Digital medium format cameras are specialized beasts for those looking to shoot specialized work. They’re slow and often rather heavy. They aren’t great for sports, nor weddings (though some have gone that route). For studio work, they still wear the crown. They’re known for big sensors with high megapixel counts. With a number of full frame DSLRs on the market, you might wonder why someone would elect to shoot medium format.
Pixel Count, Pixel Size, and Dynamic Range Considerations
Pixel count isn’t everything. Sure, it’s advantageous to crop to your heart’s content, but what you might not realize is that pixel size can have an impact on your final product. From a full frame sensor with 50 megapixels, you can expect to see some noise. But when you have a larger sensor with 50 megapixels, you can typically expect a cleaner image. Now, low light performance is all about collecting as much light as possible and this depends on a lot more than just pixel size. Lenses are a huge part of this. There are also some benefits to smaller pixels when exposure is just right. But larger pixels generally don’t need to work as hard to expose. The dynamic range on larger-pixel sensors allows for easier recovery of poorly-exposed shots than smaller-pixel sensors.
Field of View and Depth of Field Amplification
The sensors in today’s medium format cameras are generally 48mm × 36mm vs 35mm full frame’s 36mm × 24mm. A couple of things happen when using this larger field of view. A photographer shooting medium format will be able to capture more of a given scene than a full frame camera with the same glass. Additionally, larger sensors have an amplified effect on depth of field. While an f/2.8 lens on medium format might sound like a relatively small and slow max aperture (compared to, say, f/1.2), the depth of field is actually quite thin and a photographer can expect a portrait with a wonderfully out of focus background (and it allows for a bit more light than f/2.8 might suggest).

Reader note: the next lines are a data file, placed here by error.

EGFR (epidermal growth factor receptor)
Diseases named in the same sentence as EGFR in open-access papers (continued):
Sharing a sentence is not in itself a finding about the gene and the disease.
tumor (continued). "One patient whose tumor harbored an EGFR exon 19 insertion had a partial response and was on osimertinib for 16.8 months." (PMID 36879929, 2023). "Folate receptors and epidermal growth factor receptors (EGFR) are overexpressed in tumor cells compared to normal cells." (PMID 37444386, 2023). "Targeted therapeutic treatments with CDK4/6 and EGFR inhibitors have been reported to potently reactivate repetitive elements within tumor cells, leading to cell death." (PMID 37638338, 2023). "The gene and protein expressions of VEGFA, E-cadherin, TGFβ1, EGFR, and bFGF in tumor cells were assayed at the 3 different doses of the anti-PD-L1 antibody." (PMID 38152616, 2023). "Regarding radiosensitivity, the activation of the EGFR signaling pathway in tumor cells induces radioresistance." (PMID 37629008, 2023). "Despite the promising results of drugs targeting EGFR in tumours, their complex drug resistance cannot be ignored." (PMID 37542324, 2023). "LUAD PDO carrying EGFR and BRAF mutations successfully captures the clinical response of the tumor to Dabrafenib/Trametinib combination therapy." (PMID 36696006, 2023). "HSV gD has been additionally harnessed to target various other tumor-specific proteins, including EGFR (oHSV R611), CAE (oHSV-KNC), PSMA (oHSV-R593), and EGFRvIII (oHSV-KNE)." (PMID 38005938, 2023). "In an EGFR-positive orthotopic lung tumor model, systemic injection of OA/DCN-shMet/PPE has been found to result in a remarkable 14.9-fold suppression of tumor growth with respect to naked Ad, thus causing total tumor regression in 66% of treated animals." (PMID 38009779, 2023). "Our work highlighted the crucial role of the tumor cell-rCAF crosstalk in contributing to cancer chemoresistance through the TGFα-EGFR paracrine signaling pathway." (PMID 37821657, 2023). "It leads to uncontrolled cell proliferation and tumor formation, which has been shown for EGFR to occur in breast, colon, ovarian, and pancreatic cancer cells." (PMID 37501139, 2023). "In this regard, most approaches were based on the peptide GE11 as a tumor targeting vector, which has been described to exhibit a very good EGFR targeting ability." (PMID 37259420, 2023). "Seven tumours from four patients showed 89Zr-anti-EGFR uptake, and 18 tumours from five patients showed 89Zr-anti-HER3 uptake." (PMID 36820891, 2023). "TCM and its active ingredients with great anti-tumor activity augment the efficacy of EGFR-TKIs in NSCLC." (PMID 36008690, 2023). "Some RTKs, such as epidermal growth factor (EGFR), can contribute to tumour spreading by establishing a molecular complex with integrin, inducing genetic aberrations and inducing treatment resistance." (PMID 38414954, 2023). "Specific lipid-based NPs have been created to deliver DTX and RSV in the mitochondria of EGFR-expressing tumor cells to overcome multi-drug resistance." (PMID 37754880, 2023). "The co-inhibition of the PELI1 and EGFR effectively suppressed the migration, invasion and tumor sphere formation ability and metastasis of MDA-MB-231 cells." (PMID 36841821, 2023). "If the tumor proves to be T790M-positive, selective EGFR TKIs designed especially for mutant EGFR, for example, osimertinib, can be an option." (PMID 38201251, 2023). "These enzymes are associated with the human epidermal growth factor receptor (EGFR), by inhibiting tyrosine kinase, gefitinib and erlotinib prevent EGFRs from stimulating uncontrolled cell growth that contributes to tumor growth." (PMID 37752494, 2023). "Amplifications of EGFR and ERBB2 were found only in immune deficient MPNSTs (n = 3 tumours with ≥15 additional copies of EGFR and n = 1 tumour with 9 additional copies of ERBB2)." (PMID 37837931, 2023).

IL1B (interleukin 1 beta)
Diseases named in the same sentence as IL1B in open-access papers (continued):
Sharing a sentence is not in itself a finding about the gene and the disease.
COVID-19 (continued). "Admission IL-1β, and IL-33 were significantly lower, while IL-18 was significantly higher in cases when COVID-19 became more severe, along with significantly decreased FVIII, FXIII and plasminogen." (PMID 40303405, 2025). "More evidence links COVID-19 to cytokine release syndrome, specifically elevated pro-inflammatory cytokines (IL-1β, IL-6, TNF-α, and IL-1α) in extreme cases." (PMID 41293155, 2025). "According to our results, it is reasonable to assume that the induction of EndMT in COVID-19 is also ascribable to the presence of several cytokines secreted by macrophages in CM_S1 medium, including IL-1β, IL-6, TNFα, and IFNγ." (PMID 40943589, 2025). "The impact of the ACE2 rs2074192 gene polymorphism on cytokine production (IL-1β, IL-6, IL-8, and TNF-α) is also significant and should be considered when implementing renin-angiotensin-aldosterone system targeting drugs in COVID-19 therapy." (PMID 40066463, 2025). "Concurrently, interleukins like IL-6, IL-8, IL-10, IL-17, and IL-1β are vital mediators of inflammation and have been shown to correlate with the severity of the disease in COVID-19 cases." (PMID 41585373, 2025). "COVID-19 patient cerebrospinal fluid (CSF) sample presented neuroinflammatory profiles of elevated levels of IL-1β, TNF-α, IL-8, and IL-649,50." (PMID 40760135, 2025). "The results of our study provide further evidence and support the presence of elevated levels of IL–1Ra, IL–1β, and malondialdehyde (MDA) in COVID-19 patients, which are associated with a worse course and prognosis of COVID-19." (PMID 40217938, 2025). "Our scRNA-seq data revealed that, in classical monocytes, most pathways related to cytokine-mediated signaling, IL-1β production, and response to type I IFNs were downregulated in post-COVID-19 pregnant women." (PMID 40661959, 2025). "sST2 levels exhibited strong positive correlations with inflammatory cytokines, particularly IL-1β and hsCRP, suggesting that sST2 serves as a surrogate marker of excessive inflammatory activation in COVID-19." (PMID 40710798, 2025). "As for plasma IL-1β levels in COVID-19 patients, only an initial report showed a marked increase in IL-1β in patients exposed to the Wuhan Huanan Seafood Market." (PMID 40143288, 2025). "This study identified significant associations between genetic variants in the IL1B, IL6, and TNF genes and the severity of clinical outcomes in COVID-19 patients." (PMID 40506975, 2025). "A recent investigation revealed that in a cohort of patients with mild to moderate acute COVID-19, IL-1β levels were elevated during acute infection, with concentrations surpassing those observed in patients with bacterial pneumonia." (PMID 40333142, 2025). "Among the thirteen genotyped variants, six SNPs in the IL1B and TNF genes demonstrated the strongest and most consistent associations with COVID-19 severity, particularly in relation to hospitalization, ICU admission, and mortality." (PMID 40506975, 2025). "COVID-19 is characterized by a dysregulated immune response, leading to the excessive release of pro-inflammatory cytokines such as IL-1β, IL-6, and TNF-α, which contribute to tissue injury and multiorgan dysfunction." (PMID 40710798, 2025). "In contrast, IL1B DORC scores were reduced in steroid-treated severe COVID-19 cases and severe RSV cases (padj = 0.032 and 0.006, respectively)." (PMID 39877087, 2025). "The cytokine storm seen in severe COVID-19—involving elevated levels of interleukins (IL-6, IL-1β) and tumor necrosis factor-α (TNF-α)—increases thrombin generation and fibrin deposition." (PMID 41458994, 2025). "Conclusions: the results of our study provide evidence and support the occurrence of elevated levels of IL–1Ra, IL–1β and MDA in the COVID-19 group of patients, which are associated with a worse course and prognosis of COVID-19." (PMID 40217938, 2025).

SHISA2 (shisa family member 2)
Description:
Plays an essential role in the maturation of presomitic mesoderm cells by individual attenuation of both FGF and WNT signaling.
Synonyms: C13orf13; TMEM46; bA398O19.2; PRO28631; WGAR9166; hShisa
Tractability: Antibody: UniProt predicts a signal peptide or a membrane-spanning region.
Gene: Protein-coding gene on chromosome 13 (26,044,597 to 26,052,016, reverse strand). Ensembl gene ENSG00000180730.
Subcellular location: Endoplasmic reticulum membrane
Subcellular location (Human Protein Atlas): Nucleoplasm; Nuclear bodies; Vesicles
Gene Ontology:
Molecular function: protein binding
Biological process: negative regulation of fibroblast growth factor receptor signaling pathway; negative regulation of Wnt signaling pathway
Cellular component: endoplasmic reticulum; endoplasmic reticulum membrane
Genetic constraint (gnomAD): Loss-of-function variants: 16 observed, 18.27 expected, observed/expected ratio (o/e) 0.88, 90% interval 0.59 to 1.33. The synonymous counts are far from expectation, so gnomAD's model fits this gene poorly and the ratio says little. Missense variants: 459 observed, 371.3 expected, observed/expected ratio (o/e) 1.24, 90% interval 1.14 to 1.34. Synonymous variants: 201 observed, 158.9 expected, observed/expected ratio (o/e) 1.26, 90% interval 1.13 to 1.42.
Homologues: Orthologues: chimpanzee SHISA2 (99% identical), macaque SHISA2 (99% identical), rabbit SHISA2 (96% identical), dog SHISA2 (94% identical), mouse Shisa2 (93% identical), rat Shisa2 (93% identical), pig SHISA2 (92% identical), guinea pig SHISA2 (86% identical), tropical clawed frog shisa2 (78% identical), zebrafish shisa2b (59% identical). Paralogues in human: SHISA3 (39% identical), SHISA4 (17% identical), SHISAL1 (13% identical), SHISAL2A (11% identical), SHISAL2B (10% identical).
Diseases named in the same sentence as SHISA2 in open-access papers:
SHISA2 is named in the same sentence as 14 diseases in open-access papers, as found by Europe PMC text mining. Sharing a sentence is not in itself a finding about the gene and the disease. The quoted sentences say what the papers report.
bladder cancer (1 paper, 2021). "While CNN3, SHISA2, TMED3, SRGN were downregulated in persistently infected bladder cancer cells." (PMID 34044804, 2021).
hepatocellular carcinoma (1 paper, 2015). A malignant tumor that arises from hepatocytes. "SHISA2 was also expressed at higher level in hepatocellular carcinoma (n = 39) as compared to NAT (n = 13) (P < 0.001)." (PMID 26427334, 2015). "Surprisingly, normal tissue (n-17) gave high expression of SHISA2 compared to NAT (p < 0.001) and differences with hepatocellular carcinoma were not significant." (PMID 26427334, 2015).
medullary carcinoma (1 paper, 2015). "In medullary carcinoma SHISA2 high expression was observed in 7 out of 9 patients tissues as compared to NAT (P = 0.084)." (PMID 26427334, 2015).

That Medium Format “Look”
When you hear someone talk about the medium format “look”, this increased field of view is part what they mean. There is a generally accepted opinion of a “more real-life looking” result with medium format. The falloff – both in exposure and bokeh – appear to be more gradual and natural-looking, and therefore more pleasing to the eye. Some people describe medium format as having a “weightier” look to it. A lot of this is subjective. Perhaps some of it can be disproved with a very controlled comparison that uses the right settings with perfect parity of subject-to-camera distances. But I am a huge fan of this subjective experience and feel strongly that people should try it out for themselves.
Medium format cameras are a treat when you get your hands on one but price is still a high barrier. This is how BorrowLenses can help – you can now rent medium format cameras. For most purposes, there are some amazing full frame cameras that produce incredible results. With sensor technology in a constant state of evolution, full frame and even APS-C sensors are catching up. For, me, however, there is an almost indescribable effect medium format has on a viewer.
Printing Your Work
If you’re not motivated to print your images, medium format could change that for you. The large-scale prints (and the very near distances you can view those prints at while still having a clean-looking image) have a commanding quality to them that is ideal for fine art. You get a lot more of the three dimentional feel that medium format users often boast about when you get into large-scale printing. But it’s also detectable in digital files on larger screens. For portraits, your subject appears to almost pop out of the scene – even with a higher depth of field. For landscapes, the scene will look wide without looking stretched. Vistas really shine on medium format.